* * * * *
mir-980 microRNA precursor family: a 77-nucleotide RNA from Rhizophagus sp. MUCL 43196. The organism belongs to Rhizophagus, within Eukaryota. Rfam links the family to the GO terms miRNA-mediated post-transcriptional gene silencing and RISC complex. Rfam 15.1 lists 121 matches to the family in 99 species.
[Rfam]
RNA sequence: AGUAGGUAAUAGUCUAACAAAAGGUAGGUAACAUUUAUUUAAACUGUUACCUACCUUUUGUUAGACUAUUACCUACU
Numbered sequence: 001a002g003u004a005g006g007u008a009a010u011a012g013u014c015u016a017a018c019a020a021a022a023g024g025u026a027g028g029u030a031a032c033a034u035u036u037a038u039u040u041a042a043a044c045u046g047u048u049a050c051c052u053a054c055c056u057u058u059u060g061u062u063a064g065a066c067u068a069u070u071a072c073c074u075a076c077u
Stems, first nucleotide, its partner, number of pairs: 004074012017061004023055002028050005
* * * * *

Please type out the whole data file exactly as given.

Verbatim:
mir-980 microRNA precursor family: a 77-nucleotide RNA from Rhizophagus sp. MUCL 43196. The organism belongs to Rhizophagus, within Eukaryota. Rfam links the family to the GO terms miRNA-mediated post-transcriptional gene silencing and RISC complex. Rfam 15.1 lists 121 matches to the family in 99 species.
[Rfam]
RNA sequence: AGUAGGUAAUAGUCUAACAAAAGGUAGGUAACAUUUAUUUAAACUGUUACCUACCUUUUGUUAGACUAUUACCUACU
Numbered sequence: 001a002g003u004a005g006g007u008a009a010u011a012g013u014c015u016a017a018c019a020a021a022a023g024g025u026a027g028g029u030a031a032c033a034u035u036u037a038u039u040u041a042a043a044c045u046g047u048u049a050c051c052u053a054c055c056u057u058u059u060g061u062u063a064g065a066c067u068a069u070u071a072c073c074u075a076c077u
Stems, first nucleotide, its partner, number of pairs: 004074012017061004023055002028050005